Professor Johan Bolhuis

Honorary Fellow
The behavioural, neural and cognitive mechanisms of language, learning, memory and development. In particular, the neural mechanisms of birdsong memory, and the neurocognitive parallels between birdsong, speech and language. The relationship between evolution, cognition, and the brain.
Affiliated Lecturer, Department of Psychology

Johan Bolhuis is Professor of Cognitive Neurobiology at Utrecht University, The Netherlands. He received his MSc in Biology (cum laude) at the University of Groningen, The Netherlands (1984). His association with Cambridge started when, as an undergraduate, he spent 14 months as a guest student at the Department of Zoology. He obtained his PhD in Zoology (cum laude) at Groningen (1989), and was a Postdoctoral Research Fellow at the Universities of Edinburgh and Cambridge. During the 1990s, he was a Member of High Table at King’s College and Sidney Sussex College. He was an Associate Professor at the Institute of Biology, Leiden University, The Netherlands, before being appointed to his current role by Utrecht University in 2001. He was a Visiting Scholar at Sidney Sussex College (2014–15) and at St Catharine’s College (201621). Since 2019 he has been an Affiliated Lecturer in the Department of Psychology at the University of Cambridge.

Professor Bolhuis has served as President of the Royal Dutch Zoological Society (200107). He is Editor-in-Chief of the journal Behavioural Processes, and editor of seven books, including Brain, Perception, Memory (OUP, 2000), and, together with linguist Martin Everaert, Birdsong, Speech, and Language (MIT Press, 2013). He is co-editor of the academic textbook The Behavior of Animals (2nd Edition, Wiley-Blackwell, 2022).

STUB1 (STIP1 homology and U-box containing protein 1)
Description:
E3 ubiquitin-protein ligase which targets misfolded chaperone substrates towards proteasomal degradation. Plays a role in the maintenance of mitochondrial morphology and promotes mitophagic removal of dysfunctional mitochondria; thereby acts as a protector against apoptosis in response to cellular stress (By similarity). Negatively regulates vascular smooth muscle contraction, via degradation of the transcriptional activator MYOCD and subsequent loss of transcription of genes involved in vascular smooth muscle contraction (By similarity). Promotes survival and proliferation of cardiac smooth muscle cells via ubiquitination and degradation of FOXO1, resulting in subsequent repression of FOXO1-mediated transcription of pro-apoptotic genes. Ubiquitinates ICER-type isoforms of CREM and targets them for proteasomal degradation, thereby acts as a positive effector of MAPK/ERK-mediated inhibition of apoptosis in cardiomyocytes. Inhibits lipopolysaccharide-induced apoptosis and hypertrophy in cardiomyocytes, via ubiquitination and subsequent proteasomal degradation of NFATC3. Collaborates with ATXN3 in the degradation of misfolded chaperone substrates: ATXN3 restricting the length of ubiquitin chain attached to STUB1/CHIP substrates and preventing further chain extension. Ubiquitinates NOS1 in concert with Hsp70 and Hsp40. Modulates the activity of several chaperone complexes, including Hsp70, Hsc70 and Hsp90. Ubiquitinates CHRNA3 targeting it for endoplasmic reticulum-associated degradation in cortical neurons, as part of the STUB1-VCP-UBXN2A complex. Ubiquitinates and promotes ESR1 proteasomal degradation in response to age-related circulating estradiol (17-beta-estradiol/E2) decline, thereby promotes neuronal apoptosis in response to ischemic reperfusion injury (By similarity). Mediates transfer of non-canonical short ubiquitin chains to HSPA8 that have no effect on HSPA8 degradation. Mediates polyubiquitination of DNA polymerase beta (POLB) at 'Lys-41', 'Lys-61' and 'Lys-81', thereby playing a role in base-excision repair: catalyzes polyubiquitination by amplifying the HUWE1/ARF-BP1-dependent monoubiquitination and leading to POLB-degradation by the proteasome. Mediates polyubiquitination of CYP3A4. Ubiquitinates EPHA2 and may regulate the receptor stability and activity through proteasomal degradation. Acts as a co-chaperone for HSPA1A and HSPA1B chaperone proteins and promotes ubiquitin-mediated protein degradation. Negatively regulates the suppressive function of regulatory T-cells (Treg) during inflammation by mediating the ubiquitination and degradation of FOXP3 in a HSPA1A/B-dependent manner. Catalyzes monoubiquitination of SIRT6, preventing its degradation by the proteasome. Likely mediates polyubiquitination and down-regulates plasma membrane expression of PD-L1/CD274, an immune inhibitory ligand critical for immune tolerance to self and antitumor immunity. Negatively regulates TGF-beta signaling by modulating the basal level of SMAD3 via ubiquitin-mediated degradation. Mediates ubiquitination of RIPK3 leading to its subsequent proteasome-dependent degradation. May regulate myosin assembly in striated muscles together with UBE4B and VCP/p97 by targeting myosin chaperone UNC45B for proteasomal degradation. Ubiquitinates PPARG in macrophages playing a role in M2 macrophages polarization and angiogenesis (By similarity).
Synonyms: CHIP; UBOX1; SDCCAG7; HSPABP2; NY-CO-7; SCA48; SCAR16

Trained as a biologist, I have increasingly become interested in the study of the human mind, from a cognitive, neural as well as a philosophical point of view. I am particularly interested in language, as a window to the mind. Language involves a mind-internal computational mechanism that serves as an engine for human thought. Viewing language as a biological system, we can study its structure, evolution, development and neural mechanisms. It has become clear that language has given the human mind unbounded creativity, that is unique in the animal kingdom.

Bolhuis, J.J., Beckers, G.J.L., Huybregts, M.A.C., Berwick, R.C. & Everaert, M.B.H (2018) Meaningful syntactic structure in songbird vocalizations? PloS Biology, 16(6), e2005157.

Friederici, A.D., Chomsky, N., Berwick, R.C., Moro, A. & Bolhuis, J.J. (2017) Language, mind and brain. Nature Human Behaviour, 1, 713-722.

Everaert, M.B.H, Huybregts, M.A.C., Chomsky, N., Berwick, R.C & Bolhuis, J.J. (2015) Structures, not strings: Linguistics as part of the cognitive sciences. Trends in Cognitive Sciences, 19, 729-743.

Bolhuis, J.J., Tattersall, I., Chomsky, N. & Berwick, R.C. (2014) How could language have evolved? PLoS Biology, 12(8), e1001934.

Berwick, R.C., Friederici, A.D., Chomsky, N. & Bolhuis, J.J. (2013) Evolution, brain and the nature of language. Trends in Cognitive Sciences, 17, 89-98.

Bolhuis, J.J., Okanoya, K. & Scharff, C. (2010) Twitter evolution: Converging mechanisms in birdsong and human speech. Nature Reviews Neuroscience, 11, 747-759.

Bolhuis, J.J. & Wynne, C.D.L. (2009) Can evolution explain how minds work? Nature, 458, 832-833.

Bolhuis, J.J. & Gahr, M. (2006) Neural mechanisms of birdsong memory. Nature Reviews Neuroscience, 7,  347-357.

Dutch Zoology Prize, of the Royal Dutch Zoological Society, 2001